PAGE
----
8 Ways to Use Your Tax Refund, From Fixing Your Finances to Treating Yo’ Self
It’s pretty rare to end up with an extra hundred (or thousand) bucks in your bank account -- unless it’s tax-refund season. While it may be tempting to blow that dough on a massive TV, there are ways to stretch your tax refund further so you can reap financial benefits throughout the year, even if you do throw down on that flatscreen. To help explain how to do it, we leveraged the advice of H&R Block Tax Expert Lynn Ebel, who broke down the best ways to get on better financial footing or treat yourself (wisely) this upcoming tax season.
Side note: Getting a massive tax refund isn’t necessarily a good thing; it probably means you’re withholding money you could otherwise use during the year, Ebel says. If you’re unsure how some new life changes, like marriage or a baby, will affect your tax withholding, go over your W4 through your employer to ensure you’re withholding the correct tax amount. “An H&R Block survey found 47% of respondents didn’t know they could update their W4 at any time,” Ebel says. “In your 20s and 30s, the most important thing is to pay attention.”
Because doing your taxes can be incredibly confusing, H&R Block has several different ways to file, whether you want to go the DIY route or bring it in to a professional. They even offer virtual tax help from a real professional via their Tax Pro Go service, so you can have an expert prepare your taxes while you stay in your pajamas this year.
FIX YOURSELF IF…
It’s tempting to spend extravagantly when a large chunk of what feels like free money lands in your bank account. But, if you’re smart with your refund now, you’ll be able to treat yourself later, sans additional debt or hardship. Here’s what to consider:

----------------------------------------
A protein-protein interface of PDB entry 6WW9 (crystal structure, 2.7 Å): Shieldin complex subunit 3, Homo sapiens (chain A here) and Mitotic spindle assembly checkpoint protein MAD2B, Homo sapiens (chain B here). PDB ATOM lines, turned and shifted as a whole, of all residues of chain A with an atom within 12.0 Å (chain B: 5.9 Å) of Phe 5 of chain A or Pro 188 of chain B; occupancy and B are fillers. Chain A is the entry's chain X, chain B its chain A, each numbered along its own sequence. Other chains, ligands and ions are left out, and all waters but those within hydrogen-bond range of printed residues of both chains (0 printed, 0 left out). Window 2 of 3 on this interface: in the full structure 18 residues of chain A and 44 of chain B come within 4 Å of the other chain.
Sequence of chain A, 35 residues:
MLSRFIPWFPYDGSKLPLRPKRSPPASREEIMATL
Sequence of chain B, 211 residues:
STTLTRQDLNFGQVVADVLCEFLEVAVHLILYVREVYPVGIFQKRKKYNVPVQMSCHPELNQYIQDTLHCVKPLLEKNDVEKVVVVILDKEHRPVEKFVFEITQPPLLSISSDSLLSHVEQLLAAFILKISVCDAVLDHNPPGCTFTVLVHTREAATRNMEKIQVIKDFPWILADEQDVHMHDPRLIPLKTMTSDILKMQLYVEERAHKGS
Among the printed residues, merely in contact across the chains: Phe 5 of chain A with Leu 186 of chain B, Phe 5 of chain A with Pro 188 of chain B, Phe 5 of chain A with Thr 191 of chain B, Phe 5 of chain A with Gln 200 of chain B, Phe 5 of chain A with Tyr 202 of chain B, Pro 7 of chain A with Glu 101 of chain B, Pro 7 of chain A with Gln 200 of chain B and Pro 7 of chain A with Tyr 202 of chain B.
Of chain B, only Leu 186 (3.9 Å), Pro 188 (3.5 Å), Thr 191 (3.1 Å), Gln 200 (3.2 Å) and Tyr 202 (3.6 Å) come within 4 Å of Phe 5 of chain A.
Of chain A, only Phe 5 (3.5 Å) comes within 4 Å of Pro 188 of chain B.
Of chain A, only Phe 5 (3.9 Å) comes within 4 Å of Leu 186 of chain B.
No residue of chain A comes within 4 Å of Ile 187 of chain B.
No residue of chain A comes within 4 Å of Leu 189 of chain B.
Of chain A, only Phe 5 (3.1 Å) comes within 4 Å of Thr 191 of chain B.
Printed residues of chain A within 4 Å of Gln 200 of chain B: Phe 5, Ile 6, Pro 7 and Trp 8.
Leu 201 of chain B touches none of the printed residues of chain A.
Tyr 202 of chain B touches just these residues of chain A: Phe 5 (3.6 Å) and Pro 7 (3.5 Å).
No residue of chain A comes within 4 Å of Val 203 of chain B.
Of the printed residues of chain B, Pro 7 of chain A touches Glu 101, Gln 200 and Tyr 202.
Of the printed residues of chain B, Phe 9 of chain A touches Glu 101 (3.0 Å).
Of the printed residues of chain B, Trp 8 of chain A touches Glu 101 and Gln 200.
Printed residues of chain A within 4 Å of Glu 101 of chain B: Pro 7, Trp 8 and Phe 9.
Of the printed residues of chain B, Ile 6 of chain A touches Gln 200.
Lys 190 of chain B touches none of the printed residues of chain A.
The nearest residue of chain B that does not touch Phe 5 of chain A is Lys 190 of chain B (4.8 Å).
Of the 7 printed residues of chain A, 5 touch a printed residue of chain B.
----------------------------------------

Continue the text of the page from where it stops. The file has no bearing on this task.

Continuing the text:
You have some credit card debt
Credit card debt is high interest, and there are no tax benefits for carrying it, so if you can wipe out debt with your refund, you will save yourself more money over the next year, in both interest and nixing that regular monthly bill. Don’t stress too much about student loans, though: these are typically low interest, and the interest you pay may be tax deductible. “There are so many taxpayers that miss tax benefits for paying for education because of their complexity,” Ebel says. “Once students graduate and begin repaying their qualified student loans, they can start deducting their student loan interest, up to $2,500, even if they don’t itemize their deductions.” So, if you’re close to paying off your loan, using your refund to be rid of the debt might make sense. But if you’ll only be chipping a portion off of your principal, saving the cash instead to have on hand for an unexpected expense will likely be more worthwhile in the long run.